Vem descobrir junto com a gente que bloco é esse!

Quer conhecer mais sobre a história do Ilê Aiyê? Assista o mini-documentário:

Confira também o clipe do Ilê com o rapper Criolo:
Google translate from Portuguese to English:
"Ilê Aiyê parades through the streets of Salvador singing black consciousness since 1975. Check out the music video "Alienação", produced by Petrobras during the parade of the most beautiful of the beautiful in Carnival 2012.

Come find out with us what block this is!

Want to know more about Ilê Aiyê's history? Watch the mini-documentary:
Check out also Ilê's clip with rapolo Criolo:"

Example #3: Ilê Aiyê 'Depois Que O Ilê Passar' 'A Força do Ilê' Brasil 500 Anos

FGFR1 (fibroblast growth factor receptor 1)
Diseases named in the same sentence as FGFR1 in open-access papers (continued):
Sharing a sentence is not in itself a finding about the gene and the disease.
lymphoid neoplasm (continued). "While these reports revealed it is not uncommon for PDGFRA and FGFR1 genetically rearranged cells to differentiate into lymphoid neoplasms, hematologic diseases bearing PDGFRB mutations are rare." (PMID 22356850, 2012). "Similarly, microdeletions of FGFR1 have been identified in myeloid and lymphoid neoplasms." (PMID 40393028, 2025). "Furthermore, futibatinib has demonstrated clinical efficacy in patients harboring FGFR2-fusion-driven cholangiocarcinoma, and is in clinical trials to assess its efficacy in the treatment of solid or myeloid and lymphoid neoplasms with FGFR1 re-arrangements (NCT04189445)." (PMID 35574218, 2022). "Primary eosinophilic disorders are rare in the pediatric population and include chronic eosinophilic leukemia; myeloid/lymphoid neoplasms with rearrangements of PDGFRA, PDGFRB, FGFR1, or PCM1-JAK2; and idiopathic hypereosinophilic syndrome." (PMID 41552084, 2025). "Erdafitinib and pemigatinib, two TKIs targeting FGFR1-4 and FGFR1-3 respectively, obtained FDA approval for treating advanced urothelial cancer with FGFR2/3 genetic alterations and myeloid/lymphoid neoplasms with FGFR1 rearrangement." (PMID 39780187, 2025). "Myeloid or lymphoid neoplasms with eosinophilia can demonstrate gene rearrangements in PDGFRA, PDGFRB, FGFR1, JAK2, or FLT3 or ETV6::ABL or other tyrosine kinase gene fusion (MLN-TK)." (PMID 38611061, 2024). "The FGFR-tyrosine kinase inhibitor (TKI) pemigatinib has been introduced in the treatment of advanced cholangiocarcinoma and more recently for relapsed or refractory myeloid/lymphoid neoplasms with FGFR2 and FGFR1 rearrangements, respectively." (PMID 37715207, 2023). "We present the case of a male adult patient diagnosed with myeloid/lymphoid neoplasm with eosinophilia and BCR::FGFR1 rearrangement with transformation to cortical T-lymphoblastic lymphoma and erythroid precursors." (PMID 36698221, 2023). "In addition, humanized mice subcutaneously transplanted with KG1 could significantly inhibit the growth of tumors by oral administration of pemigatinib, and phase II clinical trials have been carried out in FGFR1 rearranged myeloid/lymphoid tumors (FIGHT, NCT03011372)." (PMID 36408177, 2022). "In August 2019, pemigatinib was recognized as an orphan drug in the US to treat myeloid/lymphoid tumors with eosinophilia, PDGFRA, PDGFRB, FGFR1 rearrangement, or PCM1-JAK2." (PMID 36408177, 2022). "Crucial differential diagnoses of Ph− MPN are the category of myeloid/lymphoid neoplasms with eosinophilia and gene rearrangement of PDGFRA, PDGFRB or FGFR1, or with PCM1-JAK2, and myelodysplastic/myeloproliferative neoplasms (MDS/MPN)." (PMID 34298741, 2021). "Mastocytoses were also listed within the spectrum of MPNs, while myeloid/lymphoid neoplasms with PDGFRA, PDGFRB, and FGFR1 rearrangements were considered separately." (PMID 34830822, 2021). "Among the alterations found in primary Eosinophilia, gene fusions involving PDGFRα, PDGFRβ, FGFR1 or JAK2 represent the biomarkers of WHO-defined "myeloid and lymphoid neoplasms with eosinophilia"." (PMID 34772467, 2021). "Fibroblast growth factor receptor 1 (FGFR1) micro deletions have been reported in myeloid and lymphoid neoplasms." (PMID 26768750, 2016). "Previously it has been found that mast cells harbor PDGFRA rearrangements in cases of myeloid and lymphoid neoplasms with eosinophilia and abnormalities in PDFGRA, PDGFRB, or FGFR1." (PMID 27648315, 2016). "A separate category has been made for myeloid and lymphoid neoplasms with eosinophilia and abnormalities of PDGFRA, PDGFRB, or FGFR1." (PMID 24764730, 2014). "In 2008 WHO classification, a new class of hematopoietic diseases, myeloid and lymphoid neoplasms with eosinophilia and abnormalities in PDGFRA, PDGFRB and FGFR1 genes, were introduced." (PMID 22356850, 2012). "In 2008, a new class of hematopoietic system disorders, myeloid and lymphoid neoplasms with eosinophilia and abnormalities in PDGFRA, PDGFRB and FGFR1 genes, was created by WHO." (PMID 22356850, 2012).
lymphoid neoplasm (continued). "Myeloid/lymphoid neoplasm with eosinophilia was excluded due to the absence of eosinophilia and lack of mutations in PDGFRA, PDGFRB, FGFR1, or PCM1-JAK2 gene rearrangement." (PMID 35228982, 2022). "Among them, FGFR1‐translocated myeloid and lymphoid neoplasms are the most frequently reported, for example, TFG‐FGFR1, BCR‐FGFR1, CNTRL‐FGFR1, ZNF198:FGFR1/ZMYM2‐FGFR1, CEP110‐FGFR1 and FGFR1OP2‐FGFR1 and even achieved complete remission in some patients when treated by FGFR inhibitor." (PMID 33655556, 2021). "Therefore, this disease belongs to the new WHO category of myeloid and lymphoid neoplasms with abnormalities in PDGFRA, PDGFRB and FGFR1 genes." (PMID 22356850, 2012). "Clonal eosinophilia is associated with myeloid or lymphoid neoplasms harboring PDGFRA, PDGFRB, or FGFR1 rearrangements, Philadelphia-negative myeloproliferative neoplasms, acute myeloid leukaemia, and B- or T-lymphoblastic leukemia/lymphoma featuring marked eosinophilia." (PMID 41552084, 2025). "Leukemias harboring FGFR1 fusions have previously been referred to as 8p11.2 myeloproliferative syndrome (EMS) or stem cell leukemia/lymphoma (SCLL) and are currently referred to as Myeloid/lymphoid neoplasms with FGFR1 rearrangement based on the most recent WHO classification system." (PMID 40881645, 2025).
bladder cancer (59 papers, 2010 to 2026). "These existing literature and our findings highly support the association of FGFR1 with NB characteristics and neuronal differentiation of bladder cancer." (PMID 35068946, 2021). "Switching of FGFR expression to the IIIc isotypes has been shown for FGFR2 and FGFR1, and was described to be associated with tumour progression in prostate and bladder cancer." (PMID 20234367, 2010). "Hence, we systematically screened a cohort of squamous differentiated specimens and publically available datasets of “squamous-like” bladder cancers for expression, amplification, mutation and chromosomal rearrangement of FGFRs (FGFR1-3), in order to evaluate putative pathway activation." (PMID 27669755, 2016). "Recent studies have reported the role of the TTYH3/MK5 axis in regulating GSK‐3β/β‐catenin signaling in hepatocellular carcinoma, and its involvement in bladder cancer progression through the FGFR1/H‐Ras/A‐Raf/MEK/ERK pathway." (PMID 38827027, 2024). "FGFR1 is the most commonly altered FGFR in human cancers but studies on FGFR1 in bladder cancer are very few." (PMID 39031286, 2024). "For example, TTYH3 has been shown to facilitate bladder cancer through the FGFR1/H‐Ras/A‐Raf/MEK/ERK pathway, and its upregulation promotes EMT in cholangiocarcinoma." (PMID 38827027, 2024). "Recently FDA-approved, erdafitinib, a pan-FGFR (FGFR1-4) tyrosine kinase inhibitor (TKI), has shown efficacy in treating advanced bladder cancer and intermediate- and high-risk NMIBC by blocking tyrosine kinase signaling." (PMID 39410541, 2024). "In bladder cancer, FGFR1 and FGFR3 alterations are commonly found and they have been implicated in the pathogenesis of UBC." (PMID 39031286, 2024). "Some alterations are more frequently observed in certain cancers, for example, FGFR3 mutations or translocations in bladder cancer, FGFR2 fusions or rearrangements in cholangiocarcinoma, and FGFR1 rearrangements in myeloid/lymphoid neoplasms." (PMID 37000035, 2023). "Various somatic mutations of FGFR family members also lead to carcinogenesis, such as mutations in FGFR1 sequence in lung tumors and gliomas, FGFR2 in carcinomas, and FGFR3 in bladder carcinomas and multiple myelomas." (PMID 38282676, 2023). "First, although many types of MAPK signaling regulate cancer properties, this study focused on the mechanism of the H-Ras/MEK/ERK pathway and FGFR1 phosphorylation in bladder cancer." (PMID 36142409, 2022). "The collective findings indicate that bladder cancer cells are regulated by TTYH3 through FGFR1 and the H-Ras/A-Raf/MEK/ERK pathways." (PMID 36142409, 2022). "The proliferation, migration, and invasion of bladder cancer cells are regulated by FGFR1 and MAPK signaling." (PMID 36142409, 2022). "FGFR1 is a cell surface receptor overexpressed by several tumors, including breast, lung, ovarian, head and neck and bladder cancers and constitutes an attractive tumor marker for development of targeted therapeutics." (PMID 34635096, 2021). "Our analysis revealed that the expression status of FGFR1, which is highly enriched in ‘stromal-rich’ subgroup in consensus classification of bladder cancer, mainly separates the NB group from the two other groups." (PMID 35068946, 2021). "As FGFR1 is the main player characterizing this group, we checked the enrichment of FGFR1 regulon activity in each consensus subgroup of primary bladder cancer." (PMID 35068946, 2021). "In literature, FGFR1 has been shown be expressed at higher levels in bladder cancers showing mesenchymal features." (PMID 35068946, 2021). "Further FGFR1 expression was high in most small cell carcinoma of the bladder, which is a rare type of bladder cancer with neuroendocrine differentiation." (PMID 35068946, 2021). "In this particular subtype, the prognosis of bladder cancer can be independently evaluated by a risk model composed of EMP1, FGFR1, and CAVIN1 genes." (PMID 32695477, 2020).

olbp Pinheiro Published on Apr 9, 2013
Selected comments from this video's discussion thread:
1. Silvia Cristina Serrao, 2014
"Amor ao ilê."
Google translate from Portuguese to English:
"Love to the ilê."

2. Wagner Wagner, 2016o
"Estou toda arrepiada, salve minha Bahia, salve u ilê, salve os orixas."
Google translate from Portuguese to English:
"I'm all shivering, save my Bahia, save my soul, save the orixas."
Here's some information about Brazilian orixas:
"Candomblé an Afro-American religious tradition, practiced mainly in Brazil[2] by the "povo do santo" (people of the saint). Candomblé officially originated in Salvador, Bahia at the beginning of the 19th century, when the first temple was founded. Although Candomblé is practiced primarily in Brazil, it is also practiced in other Latin American countries, including Argentina, Uruguay, Paraguay, and Venezuela, having as many as two million followers.[2][3]